Siblings, Snacks and Social Media - aifc

The rewards of building a healthy family and legacy are better than just about anything else this life can offer.  But it would be a rare mum or dad indeed who, over the past 18 months, hasn’t found their parenting capacity severely compromised!  Heightened emotions and stress, home schooling, working from home, and managing online habits can all take their toll.

Here are some helpful tips to help you deal with three of the most common issues reported by parents under pressure:  sibling rivalry, food habits, and how to safely manage technology use.


There they are again, fighting and screaming over that same stuffed animal or that last slice of pizza.  How many times have you had to play referee between those two?  It’s exhausting.  You’re frustrated, overwhelmed and probably tired of your kids’ constant squabbles.

Sibling conflicts can be more intense and frequent in the face of these unusual times. With lockdowns and limited or no access to their school social network, it’s important to have structure with daily routines, but with enough variability to not be boring.

  • Create opportunities for cooperation and compromise when conflict happens
  • Celebrate each of your kids’ individuality (children are less likely to fight if they feel you appreciate each of them as individuals. Dad especially play a major role here)
  • Plan fun times as a family (it is not all school and work)
  • When you need to intervene during conflict, remember that in a fight most kids are frustrated and emotional. Actively listen to each of them, respect and name their feelings.
  • Use conflict as an opportunity to provide kids with tools for solving future problems. Share how they might compromise or approach a similar situation in a more positive way
  • Avoid shame-based parenting (especially if you or your spouse are feeling stressed)
  • Be kind on yourself and on your kids: these times are definitely not typical, so practice and model patience and forgiveness with each other.


Studies show that the experience of stress and negative emotions affect the eating behaviors of both children and parents, and thus our motivation when buying food.

I can relate – my wife and I have each put on about 6 kgs in the last year!  The stress and negative emotions associated with the pandemic can lead us to overeat and reach for the so-called comfort foods.   For kids stuck at home, increased levels of boredom don’t help either.

  • Avoid buying energy-dense or nutrient-poor foods. We play a game with our kids when we go grocery shopping:  fill the trolley with at least 70% fresh fruit and veggies.  Treats are allowed, but they are not the norm
  • Prepare lunches and snacks as you would during school. This avoids constant trips to the fridge during the day
  • Schedule meal times and try as much as possible to eat together as a family
  • Involve kids in meal preparation and model healthy cooking and eating practices.

Social Media

There are good, bad and ugly sides to technology use for kids (and for adults).  Children are growing up in a world that is saturated by digital media, with most kids now high consumers of digital content as well as active producers of content themselves (videos and live streams).  Studies show that kids’ recreational screen time has almost doubled during the pandemic.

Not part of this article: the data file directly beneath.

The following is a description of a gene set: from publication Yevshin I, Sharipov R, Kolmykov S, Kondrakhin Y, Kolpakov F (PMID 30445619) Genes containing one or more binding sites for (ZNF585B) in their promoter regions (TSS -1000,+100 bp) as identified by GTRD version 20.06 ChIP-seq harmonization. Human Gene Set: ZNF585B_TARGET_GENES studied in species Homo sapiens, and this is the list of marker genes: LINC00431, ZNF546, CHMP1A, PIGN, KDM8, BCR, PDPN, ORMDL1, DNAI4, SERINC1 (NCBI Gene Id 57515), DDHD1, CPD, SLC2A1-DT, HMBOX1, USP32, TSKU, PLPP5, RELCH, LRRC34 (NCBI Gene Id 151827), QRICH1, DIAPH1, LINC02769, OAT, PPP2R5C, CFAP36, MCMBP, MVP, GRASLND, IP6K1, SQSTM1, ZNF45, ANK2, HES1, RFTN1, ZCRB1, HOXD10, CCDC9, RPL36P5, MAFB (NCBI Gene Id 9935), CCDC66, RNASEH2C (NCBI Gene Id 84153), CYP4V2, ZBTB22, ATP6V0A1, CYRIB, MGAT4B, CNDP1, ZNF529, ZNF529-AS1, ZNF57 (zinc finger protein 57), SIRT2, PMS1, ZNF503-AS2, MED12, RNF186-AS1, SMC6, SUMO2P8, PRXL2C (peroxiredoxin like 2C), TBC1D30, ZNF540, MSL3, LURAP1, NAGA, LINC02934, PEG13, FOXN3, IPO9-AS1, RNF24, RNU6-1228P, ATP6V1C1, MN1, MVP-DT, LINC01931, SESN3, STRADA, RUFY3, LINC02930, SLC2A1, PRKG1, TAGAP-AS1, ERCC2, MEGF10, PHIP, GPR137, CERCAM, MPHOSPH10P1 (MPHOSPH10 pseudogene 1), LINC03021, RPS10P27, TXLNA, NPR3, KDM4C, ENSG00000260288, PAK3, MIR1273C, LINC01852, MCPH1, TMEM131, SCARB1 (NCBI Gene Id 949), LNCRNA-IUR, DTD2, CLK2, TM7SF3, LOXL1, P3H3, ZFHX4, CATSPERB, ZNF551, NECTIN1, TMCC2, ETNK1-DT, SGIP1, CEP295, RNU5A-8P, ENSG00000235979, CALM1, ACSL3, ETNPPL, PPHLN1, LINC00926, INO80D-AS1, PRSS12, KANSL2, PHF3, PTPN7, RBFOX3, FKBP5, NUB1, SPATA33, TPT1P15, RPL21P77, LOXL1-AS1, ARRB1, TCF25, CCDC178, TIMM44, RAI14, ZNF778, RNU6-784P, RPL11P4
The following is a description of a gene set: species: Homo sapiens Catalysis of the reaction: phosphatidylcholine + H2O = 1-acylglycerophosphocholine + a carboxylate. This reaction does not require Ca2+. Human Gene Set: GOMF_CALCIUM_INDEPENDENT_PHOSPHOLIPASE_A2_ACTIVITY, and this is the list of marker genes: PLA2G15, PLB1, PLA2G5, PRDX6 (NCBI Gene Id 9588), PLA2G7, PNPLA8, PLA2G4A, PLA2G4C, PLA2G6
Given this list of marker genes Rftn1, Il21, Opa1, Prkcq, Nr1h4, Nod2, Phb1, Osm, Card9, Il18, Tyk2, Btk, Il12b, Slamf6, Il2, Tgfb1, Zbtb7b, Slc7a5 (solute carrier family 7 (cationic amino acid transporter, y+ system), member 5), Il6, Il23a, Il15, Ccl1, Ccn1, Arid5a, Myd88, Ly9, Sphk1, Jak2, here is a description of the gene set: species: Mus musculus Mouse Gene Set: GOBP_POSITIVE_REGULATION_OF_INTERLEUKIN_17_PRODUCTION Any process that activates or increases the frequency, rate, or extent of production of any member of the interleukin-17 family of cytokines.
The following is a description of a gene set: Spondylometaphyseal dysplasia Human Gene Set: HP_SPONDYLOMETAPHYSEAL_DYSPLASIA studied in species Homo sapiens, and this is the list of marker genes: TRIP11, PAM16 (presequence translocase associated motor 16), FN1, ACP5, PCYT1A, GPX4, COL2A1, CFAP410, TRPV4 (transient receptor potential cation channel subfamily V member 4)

• The good:  online platforms provide a means of necessary contact with friends and family ( social connection is important developmentally for children).  And technology allows home schooling to happen.   Recreational use of technology and devices can be good for children, to an extent, during this difficult pandemic.
  • The bad: cancel culture, unkind Tiktok challenges and negative social media messaging including bullying spread quickly among children. Adolescents are more sensitive to online peer rejection and acceptance than other age groups.
  • The ugly: High use of social media is associated with increased anxiety, depression, sleep and anxiety problems, and potential addiction to online gambling.  Inappropriate and/or dangerous adult content (the dark web) is an ever-present danger and requires safety monitoring.

Screen time is here to stay. Consider the following tips to help you manage it well:

  • It can be easy to opt for the screen device option for younger kids if you are busy or stressed. Resist the temptation and opt for an alternative (board games, outdoor play)
  • Involve your child or teen in creating family agreement about healthy device use
  • Create technology and device-free spaces and times in your home
  • Spend time with your kids online (explore websites, social media, games and applications together)
  • Talk about safety online together
  • Model appropriate use of and time spent on devices
  • Kids need real-life interplay with adults and peers if they are to develop self-control, emotional and behavioural regulation and social skills: ensure as much as or more time is spent outdoors or in physical activity than on devices.


Studying at aifc

Have you thought about becoming a qualified counsellor? It’s a great opportunity to learn how you can extend God's love and grace to the hurting out in the community.

For those who would like to enrol in aifc’s accredited Christian counselling courses we have two intakes per year for courses commencing around the following months:

  • The beginning of each year in February
  • Mid-Year courses commence in July

Enrolment Season - opens approximately 2 months prior to our courses commencing. Enrol online here during our enrolment season.

We also offer two modes of study:

  1. Seminar Blended Mode - only 13 face-to-face days per year
  2. Online Supported Mode - study online only from anywhere

A Master of Counselling course was introduced in 2018.

Contact aifc

Monday to Friday from 9am – 5pm